Paidamoyo Chipunza and Yeukai Karengezeka
Providing adequate safe water and improving sanitation is key to ending recurrent outbreaks of diarrhoeal diseases that include typhoid, cholera and common diarrhoea in Harare’s western suburbs.
Harare has for years been struggling to end diarrhoeal outbreaks, particularly in Glen View and Budiriro which are said to be the lowest points of the city.
As a result, waste and pollutants from other areas flow to this area, resulting in contamination of underground water, leading to recurrent outbreaks of the diarrhoeal diseases.
It is thought that the contractor who did the initial layout of water and sewer reticulation systems did a shoddy job back in the 1980s, resulting in frequent pipe bursts.
Another school of thought says since Glen View is close to Churu Farm, housing nearly 4 000 squatter settlers relying largely on pit latrines, the possibility of contamination of underground water through seepage cannot be ruled out.
Harare’s chief planner Mr Samuel Nyabeze ruled out the last assertion, arguing that Glen View and Churu Farm were two different places.
“Glen View is a formal settlement while the latter is an informal settlement invaded by different individuals and cooperatives,” he said.
“The cause of recurrent water-borne disease outbreaks in Glen View is really an issue of water and sewer infrastructure.”
Mr Nyabeze said the continuous contamination of borehole water by sewage in the area was because of its geographical set up.
“Boreholes in Glen View and Budiriro are repeatedly contaminated with sewage because they are at the lowest point of Harare, according to the geographical set up,” he said.
Mr Nyabeze said as a result, all industrial waste came to this area and possibility of contamination of underground water through seepage was high.
Responding to concerns on poor solid waste disposal, cited by public health experts as one of the major causes of contamination of drinking water, the city’s works director Engineer Zvenyika Chawatama said:
“We have been carrying out our duty in terms of waste disposal in areas that include Glen View.
“However, efforts to urgently attend to bursts are being hampered by lack of adequate equipment and unavailability of fuel.”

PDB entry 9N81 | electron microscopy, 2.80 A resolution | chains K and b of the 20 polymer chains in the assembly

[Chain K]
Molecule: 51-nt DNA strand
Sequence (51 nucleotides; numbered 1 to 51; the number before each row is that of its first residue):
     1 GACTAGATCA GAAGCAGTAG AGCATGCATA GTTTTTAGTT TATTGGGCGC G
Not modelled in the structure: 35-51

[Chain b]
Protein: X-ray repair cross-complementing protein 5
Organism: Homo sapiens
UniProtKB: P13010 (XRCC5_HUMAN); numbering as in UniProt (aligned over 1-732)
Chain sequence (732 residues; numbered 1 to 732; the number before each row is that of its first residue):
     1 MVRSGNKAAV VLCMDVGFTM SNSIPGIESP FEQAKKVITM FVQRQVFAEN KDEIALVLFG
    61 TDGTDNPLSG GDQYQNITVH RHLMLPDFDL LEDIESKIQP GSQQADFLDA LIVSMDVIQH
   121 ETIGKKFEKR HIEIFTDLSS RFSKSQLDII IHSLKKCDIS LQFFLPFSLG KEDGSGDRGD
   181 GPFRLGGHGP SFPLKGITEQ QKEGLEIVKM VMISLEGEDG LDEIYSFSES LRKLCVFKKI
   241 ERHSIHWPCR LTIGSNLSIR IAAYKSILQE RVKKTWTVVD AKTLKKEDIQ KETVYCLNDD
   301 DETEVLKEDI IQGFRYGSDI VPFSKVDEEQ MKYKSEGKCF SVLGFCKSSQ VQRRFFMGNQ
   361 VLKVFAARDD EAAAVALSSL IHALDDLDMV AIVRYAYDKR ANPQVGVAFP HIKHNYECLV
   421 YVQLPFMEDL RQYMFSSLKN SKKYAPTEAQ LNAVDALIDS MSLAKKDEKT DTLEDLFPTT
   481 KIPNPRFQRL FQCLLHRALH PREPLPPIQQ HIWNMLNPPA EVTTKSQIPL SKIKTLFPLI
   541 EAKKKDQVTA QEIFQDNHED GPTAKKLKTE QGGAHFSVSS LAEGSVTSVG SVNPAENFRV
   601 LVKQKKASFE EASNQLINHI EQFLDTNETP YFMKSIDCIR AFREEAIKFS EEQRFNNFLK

Disease and epidemiology control director in the Ministry of Health and Child Care Dr Portia Manangazira said while Government rolled out cholera and typhoid vaccines last year to protect residents against water-borne diseases, improving the city’s water and sanitation remained critical.
“The local authorities should, therefore, know better and be compliant to provisions of the Public Health Act which mandates them to provide adequate safe water and sanitation to all residents in the cities or towns,” she said.
“This is the golden standard — primary prevention — for prevention of these diseases, vaccines being secondary and outbreak response being tertiary level and much less effective with the regrettable loss of lives we have witnessed in Harare.”
Harare City Council has of late been recording sporadic cases of suspected typhoid in Glen View.
The city’s health director Dr Prosper Chonzi said all recorded suspected patients were never vaccinated against either cholera or typhoid.
About 60 percent of the targeted population received vaccination against typhoid.
Most suburbs in Harare and surrounding towns continue to experience intermittent water supplies, forcing residents to rely on boreholes, which are in some cases contaminated, shallow wells and open water sources.
In addition, most of the sewer and water infrastructure is old and now characterised by bursts, some of which take time before they are attended to, leaving room for contamination of drinking water.